ST. PAUL -- Peter Sausen joined the state finance department 20 years ago this month and has since sold billions of dollars in bonds and played a key role in restoring Minnesota's image on Wall Street.
But he'll be remembered for having the idea that saved the Minnesota Twins.
Sausen's funding plan for a new Twins stadium, embraced and publicized by Gov. Jesse Ventura last Friday, has become the centerpiece of a stadium bill moving through the Legislature.
"I'm happy that it's working and happy it's moving forward," said Sausen, a Twins fan since the team started playing here 41 years ago. "I don't want the Twins to go away. I don't want contraction."
During stadium debates in recent years, lawmakers occasionally called Sausen for information about bond rates and terms. As assistant state finance commissioner, Sausen oversees the twice-yearly sales of Minnesota's bonds to investors and keeps Wall Street bond analysts connected with top state officials.
Last fall, when his boss Finance Commissioner Pam Wheelock was serving on a tri-partisan stadium task force, Sausen told her he was thinking about ways a stadium could be built without using taxpayers' money.
His interest grew out of the financial contradiction of previous stadium debates: the Twins and legislators were concocting schemes that required millions more in debt payments than the team would generate in new revenue.
Sausen began playing on spreadsheets with ways the team could apply a common financial tactic called arbitrage, using the difference between borrowing at one interest rate and investing at a higher return rate.
After interest rates were cut 11 times by the Federal Reserve last year, Sausen's spreadsheet showed a place where the Twins, by taking advantage of the state's access to ultra-low rates, could get the stadium they wanted without public money.
The team would need to put aside a fairly substantial chunk of money, half of the $330 million the team estimated a new ballpark would cost, and invest it. The state, meanwhile, could issue bonds for the full amount to be repaid at a low rate. Wisely managed, the return on the team's investment fund along with a bit of extra money each year would cover the payments needed to repay the bonds.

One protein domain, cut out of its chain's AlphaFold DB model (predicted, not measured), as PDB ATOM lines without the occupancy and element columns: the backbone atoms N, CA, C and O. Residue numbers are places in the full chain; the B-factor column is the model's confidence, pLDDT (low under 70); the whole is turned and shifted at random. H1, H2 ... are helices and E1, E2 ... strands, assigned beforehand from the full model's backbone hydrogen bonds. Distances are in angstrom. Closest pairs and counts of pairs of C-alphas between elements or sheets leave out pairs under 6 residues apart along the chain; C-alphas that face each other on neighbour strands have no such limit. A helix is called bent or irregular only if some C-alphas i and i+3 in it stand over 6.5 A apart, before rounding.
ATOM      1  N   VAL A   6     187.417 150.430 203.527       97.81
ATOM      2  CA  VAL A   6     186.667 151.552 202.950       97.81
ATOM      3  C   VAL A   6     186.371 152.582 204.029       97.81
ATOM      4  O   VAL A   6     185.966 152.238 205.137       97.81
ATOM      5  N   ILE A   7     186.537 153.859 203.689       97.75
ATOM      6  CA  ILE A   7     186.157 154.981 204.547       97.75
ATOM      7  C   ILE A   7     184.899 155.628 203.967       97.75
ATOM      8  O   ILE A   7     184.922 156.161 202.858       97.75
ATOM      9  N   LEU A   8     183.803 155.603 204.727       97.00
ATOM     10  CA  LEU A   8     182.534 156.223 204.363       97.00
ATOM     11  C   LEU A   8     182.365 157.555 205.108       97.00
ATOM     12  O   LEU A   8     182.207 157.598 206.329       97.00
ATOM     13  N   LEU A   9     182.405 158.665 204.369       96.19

Once the numbers clicked, Sausen said he had to work through what he called "the business case." One key: since the Twins need to assume the risk in the investment fund for tax reasons, Sausen reasoned they should be able to hire their own investment advisers to manage it.
Also, a periodic check would be needed to make sure the fund is performing as expected. If not, the team would have to put more money into the fund. The bill moving through the Legislature calls for a review every four years.
In January, Sausen told Wheelock about the idea and she told Ventura. After the Legislature finished most of its work on state budget and bonding measures, Ventura announced the stadium-funding idea at a news conference last week with Wheelock and Sausen standing beside him. Legislators and the Twins applauded and began hammering out details.
They're under pressure. If interest rates start to rise soon, the Twins won't get the low rate they need to make the scheme work. The Fed earlier this week signaled it was ready to raise interest rates if the economy strengthens quickly.
Sausen said he'll be by his telephone as the stadium legislation winds through the Legislature next week.
It's similar to the time in summer 1997 when he refused to leave his phone because he had a hunch a holdout Wall Street bond-rating firm would finally restore Minnesota to a Triple A rating, the best a state can get. Minnesota lost the top rating during the 1982 recession, shortly after Sausen began working in the finance department.
Getting it back was a huge achievement for Sausen and many others in state government. But he takes more personal pride in the baseball stadium idea. "The Triple A took 17 years and there was a lot of other people involved," Sausen said. "It's not the same situation."
With an office that looks out on the Capitol and the park below it, Sausen said he looks forward to spring. "This street gets crowded with school buses and kids here to see the Capitol," Sausen said. "It's the best time of year."
It's also when baseball season starts.
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